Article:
Hot Standby Redundancy
Genesys uses the expression hot standby to describe the redundancy type in which a backup server application remains initialized, clients connect to both the primary and backup servers at startup, and the backup server data is synchronized from the primary server. Data synchronization and existing client connections to the backup guarantee higher availability of a component.
T-Servers start simultaneously and connect to the switch via Connector component. At T-Server startup, the Management Layer assigns the role of the primary server to T-Server 1, and the role of backup to T-Server 2. T-Server clients register with both T-Servers, but only the primary T-Server handles client requests other than the registration requests. The internal T-Server information is synchronized between the primary and backup T-Servers, such as:
- Calls (all necessary information including UCMA data)
- Device info
- Monitoring subscriptions
- Agent states
- Remote Treatment sessions
Therefore, the backup T-Server has the same information as the primary T-Server. If T-Server 1 fails, the Management Layer makes T-Server 2 the new primary server, and it starts processing client requests. The Management Layer attempts to restart T-Server 1, and if it is successful, it makes T-Server 1 the new backup server.
Benefits of Hot Standby Redundancy
The hot standby redundancy type provides the following benefits:
- Ensures the processing of interactions in progress if a failure occurs. After the primary T-Server (T-Server 1) fails, T-Server 2 handles all new interactions and takes over the processing of interactions that are currently in progress.
- T-Servers perform one-way (from primary to backup) synchronization of call-associated data, including, but not limited to:
- Connection IDs.
- Attached user data.
- Inter Server Call Control (ISCC; formerly called External Routing) call references to another site in a multi-site environment (to support the ISCC/COF feature).
- Allocation of ISCC-controlled resources.
The general guidelines for T-Server hot standby configuration are:
- Configure two T-Server Application objects as described in Configuring T-Server.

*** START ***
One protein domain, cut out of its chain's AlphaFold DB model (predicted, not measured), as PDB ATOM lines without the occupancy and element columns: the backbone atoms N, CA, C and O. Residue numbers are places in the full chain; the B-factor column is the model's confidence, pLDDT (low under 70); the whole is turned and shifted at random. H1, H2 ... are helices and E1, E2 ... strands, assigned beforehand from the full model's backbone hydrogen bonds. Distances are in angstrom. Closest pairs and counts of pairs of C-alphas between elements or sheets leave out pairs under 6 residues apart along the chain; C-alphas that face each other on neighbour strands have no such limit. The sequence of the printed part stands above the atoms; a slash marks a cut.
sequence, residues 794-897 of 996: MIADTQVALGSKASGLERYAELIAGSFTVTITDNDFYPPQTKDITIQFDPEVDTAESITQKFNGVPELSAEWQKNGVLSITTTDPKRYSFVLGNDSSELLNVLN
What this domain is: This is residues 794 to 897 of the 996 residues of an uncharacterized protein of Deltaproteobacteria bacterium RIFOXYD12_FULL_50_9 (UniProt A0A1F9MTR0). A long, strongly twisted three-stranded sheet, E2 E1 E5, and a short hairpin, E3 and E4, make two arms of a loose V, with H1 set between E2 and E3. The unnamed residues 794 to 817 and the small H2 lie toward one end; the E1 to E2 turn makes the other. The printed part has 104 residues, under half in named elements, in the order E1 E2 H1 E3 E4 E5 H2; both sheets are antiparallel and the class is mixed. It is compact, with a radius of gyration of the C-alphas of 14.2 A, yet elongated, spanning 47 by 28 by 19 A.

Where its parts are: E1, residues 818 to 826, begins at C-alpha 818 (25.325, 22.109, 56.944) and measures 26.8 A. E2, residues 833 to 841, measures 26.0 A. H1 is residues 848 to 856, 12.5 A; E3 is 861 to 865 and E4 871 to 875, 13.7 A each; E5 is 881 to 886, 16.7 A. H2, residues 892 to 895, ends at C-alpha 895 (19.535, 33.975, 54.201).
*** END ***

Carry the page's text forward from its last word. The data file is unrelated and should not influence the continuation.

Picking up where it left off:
- Make sure the Switch object is configured for the switch these T-Servers should serve, as described in Switches.
- Modify the configuration of the primary and backup T-Servers as instructed below.
Modifying the primary T-Server configuration for hot standby
- Stop both primary and backup T-Servers if they are already running.
- Using Genesys Administrator or Configuration Manager, open the Properties dialog box of the Application object for the T-Server that you want to configure as a primary server.
- On the Switches tab, ensure that it specifies the Switch that this T-Server Application should serve. If necessary, select the correct Switch using the Browse button.
- In the Server Info tab:
- In the Ports section, select the port to which the backup server will connect for HA data synchronization and click Edit Port. In the Port Properties dialog box, on the Port Info tab, select the HA sync check box.
- Specify the T-Server Application you want to use as the backup server. Use the Browse button next to the Backup Server field to locate the backup T-Server Application object.
- Select Hot Standby as the Redundancy Type.
- On the Start Info tab, select Auto-Restart.
- To enable ADDP between the primary and backup T-Servers, click the Options tab. Open or create the [backup-sync] section and configure corresponding options.
Modifying the backup T-Server configuration for hot standby
- Ensure the two T-Servers are not running.
- Using Genesys Administrator or Configuration Manager, open the Properties dialog box of the Application object for the T-Server that you want to configure as a backup server.